'Miracle cure' for
MRSA and CA-MRSA identified by NHS 10 months ago yet still unavailable
as deaths double.
The number of outbreaks of the deadly 'Super Bug' has not only doubled
(up from 487 cases in 1999 to 955 in 2003) but, as revealed last week,
the places it can be contracted are widening; new figures claim 100
people have become infected with Community Acquired MRSA (CA-MRSA)
without visiting hospital. Gyms, veterinary surgeries and
nursing and care homes are among places where we are at risk. While some
may attribute this to better reporting, it cannot be denied that even
one death is too many when there is a treatment available.
This treatment is Hy-Shield, a lotion containing natural
hand-conditioning ingredients such as aloe vera and jojoba oil combined
with a powerful anti- bacterial agent and a water-repellent silicon,
which acts like an invisible glove. There are two available
strengths, one suitable for use by people with dry skin conditions such
as eczema, psoriasis and dermatitis (marketed as Hy- Shield SkinSure
Daily or Hy-Shield SkinSure Plus) and a version suitable for health care
workers that can help combat MRSA (Pro-Shield Ultra).
Hygieia Pharmaceuticals Ltd bought the formula from Brian Bennett, an
ex-trucker from the
with no medical or scientific qualifications, after he spent years in
his garage developing a remedy for his long-suffering wife who could
find nothing on the market to help her severe dermatitis. The
lotion was so effective that the Queen Elizabeth hospital in
conducted intensive clinical trials with 102 members of staff. Scientists
discovered there was a very significant reduction in bacteria after the
barrier cream was applied - a result that was sustained three hours
later even after hand washing.
Dr Tony Worthington, a clinical research scientist who carried out the
study at Queen Elizabeth hospital with Tarja Karpanen, an ITU nurse,
said; 'we know from our laboratory work that Pro-Shield Ultra is very
active against MRSA and that it is effective within minutes'.
The lotion could be used widely now in the clinical environment but,
instead, it has been left to word of mouth and the initiative of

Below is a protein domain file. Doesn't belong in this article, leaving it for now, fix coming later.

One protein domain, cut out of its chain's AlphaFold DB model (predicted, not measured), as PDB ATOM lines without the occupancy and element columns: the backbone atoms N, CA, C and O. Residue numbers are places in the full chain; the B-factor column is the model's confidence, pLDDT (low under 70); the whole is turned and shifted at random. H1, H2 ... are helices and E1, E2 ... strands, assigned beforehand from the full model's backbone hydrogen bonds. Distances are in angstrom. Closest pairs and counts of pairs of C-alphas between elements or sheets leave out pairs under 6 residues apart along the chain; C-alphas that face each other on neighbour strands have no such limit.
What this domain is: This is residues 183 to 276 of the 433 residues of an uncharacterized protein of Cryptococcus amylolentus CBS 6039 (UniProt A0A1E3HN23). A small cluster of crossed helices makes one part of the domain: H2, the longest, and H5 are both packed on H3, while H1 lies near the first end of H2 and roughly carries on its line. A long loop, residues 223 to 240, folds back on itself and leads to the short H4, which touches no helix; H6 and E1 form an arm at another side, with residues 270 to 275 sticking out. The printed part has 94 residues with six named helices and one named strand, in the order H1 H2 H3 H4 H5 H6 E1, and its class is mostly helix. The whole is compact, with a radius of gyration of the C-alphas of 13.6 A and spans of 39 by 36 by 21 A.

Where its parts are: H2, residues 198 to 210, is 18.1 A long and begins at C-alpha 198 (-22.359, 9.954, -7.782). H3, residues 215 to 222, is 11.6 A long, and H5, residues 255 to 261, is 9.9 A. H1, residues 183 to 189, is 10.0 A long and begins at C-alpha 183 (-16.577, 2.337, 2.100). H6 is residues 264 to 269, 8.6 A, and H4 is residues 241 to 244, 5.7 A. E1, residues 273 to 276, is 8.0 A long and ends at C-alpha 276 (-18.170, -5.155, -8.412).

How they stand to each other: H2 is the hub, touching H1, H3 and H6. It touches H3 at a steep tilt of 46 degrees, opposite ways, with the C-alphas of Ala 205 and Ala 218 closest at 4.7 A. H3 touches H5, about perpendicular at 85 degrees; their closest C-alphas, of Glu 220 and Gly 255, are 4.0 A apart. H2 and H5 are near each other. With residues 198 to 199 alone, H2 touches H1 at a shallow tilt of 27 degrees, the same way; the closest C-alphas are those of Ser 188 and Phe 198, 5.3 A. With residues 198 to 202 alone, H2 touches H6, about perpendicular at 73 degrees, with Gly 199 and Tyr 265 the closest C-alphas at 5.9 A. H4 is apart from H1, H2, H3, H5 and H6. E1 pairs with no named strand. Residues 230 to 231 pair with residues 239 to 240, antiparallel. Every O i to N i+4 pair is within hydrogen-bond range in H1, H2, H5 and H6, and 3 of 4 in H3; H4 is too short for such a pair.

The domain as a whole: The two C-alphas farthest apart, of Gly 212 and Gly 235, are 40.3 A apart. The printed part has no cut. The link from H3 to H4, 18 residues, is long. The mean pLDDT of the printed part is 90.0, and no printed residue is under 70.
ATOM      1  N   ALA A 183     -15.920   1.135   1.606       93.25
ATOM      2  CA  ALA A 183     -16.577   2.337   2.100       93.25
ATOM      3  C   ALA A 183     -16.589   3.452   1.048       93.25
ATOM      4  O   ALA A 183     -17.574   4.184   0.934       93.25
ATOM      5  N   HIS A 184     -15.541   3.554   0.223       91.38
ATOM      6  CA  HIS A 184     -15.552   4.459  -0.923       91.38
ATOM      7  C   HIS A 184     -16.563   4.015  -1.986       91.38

patients or sufferers to contact the founder, Brian Bennett, many
sending him letters of congratulations and thanks when they have found
themselves cured often when the medical profession seemed at a loss to
Bennett receives innumerable letters and phone calls every month. He
made several television appearances in May 2004 and was the subject of
numerous broadcast and print news items, receiving nationwide coverage. However,
still the NHS cannot implement its use until Hygieia Pharmaceuticals Ltd
finds a way
to cut through the red tape and bureaucracy. In the meantime,
given that the NHS is under pressure, there are ways of protecting
ourselves, whether as an in- patient, a hospital visitor or health club
member. Pro-Shield Ultra is available from www.hygieia.uk.com
or by calling 01237 473 128.
Note to editor:
Staphylococcus aureus is a bacterium that lives in the nose or throat
sometimes in the armpit or groin carried by around 30% of the
most cases, it causes no harm but it thrives in moist conditions such as
of broken skin (wounds, leg ulcers, burns etc) and in such conditions it
cause active infection. MRSA (methicillin-resistant
Staphylococcus aureus) is a
strain of the same bacteria that has developed resistance to the
Hygieia Ltd's products are:
Pro-Shield Ultra: Lotion to protect against the spread of infection when
handling and caring for patients at home or in hospital.
Hy-Shield SkinSure Daily: Gentle, deep moisturising antibacterial lotion
has been formulated for use as part of daily skin maintenance programme.
for all members of the family.
Hy-Shield SkinSure Plus: Long-lasting barrier cream which prevents the
bacteria. Suitable for use by people with dry skin conditions such as
dermatitis and psoriasis.
Asda will be the first retailer to stock Plus from
23rd April 2005
. Ultra is currently only available from the manufacturers.
Please contact Hygieia on 01237 473 128 or visit http://www.hygieia.uk.com
for further information, or for results
from Queen Elizabeth hospital's clinical trials.